The continuing influx of migrants coming to Western shores from the Middle East and Sub Saharan Africa will change the face of Europe within three decades, warns Francis Journot , consultant and entrepreneur.
The key is to help them at home by helping to industrialize and modernize, not pay for their welfare here.
The population of sub-Saharan Africa is expected to double by 2050. It is therefore urgent that it develop, with the help of international companies, its own industry, even if this goes against the climate objectives, estimates Francis Journot. He directs the Europe Africa production regionalization plan or Africa Atlantic Axis program and does research in economics within the framework of the International Convention for a Global Minimum Wage project.
If Africa fails to industrialize and modernize, we will see an increase in situations of extreme poverty, malnutrition and subsequently chaos across the continent. Several hundred million Africans among a population which should number 2.5 billion inhabitants in 2050, will then wish to come to Europe to flee hunger and death.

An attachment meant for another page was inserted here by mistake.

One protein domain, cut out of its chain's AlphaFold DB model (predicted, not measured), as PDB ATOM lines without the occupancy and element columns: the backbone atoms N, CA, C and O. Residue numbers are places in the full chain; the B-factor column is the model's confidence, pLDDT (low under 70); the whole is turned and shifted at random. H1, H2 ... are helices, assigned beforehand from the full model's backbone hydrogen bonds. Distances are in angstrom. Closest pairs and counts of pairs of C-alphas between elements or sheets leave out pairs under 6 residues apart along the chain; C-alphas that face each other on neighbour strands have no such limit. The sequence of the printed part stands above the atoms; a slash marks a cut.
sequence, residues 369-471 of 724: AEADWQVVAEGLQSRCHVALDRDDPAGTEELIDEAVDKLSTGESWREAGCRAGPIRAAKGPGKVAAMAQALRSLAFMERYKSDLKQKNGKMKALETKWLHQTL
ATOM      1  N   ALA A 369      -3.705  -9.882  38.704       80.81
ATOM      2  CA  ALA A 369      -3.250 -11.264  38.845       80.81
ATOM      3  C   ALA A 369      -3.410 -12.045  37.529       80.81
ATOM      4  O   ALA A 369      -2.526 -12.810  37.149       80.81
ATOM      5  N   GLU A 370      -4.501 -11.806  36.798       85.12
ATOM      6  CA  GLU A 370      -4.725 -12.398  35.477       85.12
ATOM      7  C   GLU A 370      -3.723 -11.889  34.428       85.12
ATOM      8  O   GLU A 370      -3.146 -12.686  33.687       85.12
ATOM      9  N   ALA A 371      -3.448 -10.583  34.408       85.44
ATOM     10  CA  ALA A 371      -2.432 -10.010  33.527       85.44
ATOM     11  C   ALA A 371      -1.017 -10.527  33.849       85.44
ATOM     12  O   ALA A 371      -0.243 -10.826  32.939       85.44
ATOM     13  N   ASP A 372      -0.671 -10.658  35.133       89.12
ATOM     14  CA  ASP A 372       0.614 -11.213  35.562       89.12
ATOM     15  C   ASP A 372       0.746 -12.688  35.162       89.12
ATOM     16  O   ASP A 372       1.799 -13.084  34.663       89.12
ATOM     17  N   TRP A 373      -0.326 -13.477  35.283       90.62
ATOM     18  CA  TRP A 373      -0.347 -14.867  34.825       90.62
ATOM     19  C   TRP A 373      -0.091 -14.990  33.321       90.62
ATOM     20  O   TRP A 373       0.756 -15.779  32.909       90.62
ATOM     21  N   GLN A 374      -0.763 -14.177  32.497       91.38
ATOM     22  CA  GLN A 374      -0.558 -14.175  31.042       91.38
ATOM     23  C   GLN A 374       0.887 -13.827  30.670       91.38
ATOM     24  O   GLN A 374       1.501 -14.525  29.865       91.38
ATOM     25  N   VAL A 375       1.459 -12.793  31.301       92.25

The democracies which protect Europeans from war and disorder will not be able to survive this upheaval. The collapse of Western civilization in the more or less distant future is often mentioned. It could now happen in less than 3 decades.
Whether we think that the origin of climate change is mainly anthropogenic or not, the subject of the economic development of sub-Saharan Africa to avoid chaos, appears more urgent than that of climate.
We must break with a condescending and humanitarianist discourse held by NGOs and institutions, according to which Africans can only find economic salvation by migrating to a West which would be responsible for all their care.
European populations could also, when the migratory tsunamis have got the better of social protection systems, their culture and their civilization, regret having given in to dogmatism. So it seems risky to advocate, in the name of a principle of climate precaution, an ideological policy that will surely sacrifice a large part of humanity. Perhaps tomorrow we will have to face the gaze of new generations who will judge our mistakes. Let us hope that the international institutions take the measure of their responsibility and the possible consequences of their dangerous policy.